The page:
2nd November 2023
22nd November 2022
Spotlight – Natasa Williams
This months Spotlight is on Senior Engineer, Natasa Williams
Why did you choose a career in Structural Engineering?
I have always had interest in math’s and physics, but I also wanted to do something practical, that will have shape or form and have some kind of impact on the world we live in. So structural engineering was an obvious choice for me.
What has been the most memorable moment for you?
Finally being able to see construction taking shape on one of the project that I have spent months modelling and analysing, seeing the models being converted from my computer screen into massive real life structures.
What has been the most challenging part?
Working on older structures can bring unknown surprises. It can often lead to re-thinking the design, to work with the existing conditions that were previously hidden.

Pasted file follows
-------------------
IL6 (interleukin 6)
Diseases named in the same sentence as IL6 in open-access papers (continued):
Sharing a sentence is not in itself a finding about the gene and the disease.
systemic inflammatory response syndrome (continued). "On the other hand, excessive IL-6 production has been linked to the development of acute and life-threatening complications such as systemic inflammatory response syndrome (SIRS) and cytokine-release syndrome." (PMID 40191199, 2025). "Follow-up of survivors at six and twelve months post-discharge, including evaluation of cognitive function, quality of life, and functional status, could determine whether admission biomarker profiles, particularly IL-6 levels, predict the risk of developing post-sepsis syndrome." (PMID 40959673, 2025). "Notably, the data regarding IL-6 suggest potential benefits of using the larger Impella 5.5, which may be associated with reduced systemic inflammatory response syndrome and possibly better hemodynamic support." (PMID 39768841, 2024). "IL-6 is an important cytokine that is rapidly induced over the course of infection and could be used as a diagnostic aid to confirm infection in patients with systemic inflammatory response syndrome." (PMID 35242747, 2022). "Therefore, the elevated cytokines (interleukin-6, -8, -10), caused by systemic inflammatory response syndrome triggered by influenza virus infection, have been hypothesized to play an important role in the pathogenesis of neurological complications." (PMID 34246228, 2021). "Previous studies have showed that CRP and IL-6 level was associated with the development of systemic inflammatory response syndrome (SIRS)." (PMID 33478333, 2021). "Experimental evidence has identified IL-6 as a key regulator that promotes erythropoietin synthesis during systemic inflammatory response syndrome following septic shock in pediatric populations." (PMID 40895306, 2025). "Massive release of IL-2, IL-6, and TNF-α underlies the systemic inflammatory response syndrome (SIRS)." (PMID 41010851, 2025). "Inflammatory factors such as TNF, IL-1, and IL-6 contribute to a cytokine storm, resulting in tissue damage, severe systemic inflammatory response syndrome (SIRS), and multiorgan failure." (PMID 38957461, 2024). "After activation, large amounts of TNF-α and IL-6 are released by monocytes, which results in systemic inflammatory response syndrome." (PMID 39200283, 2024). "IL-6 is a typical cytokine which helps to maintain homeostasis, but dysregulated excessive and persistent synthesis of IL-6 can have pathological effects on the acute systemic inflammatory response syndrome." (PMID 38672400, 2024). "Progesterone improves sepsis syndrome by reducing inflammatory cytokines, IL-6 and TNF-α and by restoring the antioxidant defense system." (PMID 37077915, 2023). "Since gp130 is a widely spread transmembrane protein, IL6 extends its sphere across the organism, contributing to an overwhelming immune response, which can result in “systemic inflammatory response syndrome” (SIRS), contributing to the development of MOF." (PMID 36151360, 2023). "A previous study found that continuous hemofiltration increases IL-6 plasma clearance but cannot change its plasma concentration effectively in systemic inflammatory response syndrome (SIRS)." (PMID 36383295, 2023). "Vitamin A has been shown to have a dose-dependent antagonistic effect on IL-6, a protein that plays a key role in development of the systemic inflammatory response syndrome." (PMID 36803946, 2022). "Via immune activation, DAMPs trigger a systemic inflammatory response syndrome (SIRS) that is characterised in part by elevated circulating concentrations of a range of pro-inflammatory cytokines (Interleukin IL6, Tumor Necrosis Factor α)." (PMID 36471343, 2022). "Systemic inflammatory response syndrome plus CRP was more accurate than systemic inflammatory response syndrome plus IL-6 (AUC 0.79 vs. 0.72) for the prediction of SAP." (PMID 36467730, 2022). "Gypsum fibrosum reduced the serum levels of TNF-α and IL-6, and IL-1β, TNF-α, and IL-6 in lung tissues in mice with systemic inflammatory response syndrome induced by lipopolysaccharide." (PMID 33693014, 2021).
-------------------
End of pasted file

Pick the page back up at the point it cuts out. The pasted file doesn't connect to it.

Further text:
What do you like most about your job?
Being able to solve problems that haven’t been solved before. There are projects that have standard elements and you can adapt similar solutions to them, but we also come across conditions where standard solutions do not work and a new solution needs to be found.
What’s the best career lesson you’ve learned so far?
When finding solutions to a problem, always try to foresee any potential risks or issues whether be it in design, construction or maintenance related and eliminate them at early stages.
What’s your favourite structure in the world?
This is a difficult one only because I have many! If I really had to choose it would be Burj Khalifa, as it’s one of the many testaments of how engineering has pushed boundaries, being able to build bigger and better and it makes it exciting about what we will be able to achieve in the future. Plus it has amazing views of Dubai.
And lastly, what is one piece of advice you would give to someone starting out in Structural Engineering?
Take every opportunity to visit construction sites and get site experience – all this will give you valuable skills to help you solve future structural engineering problems.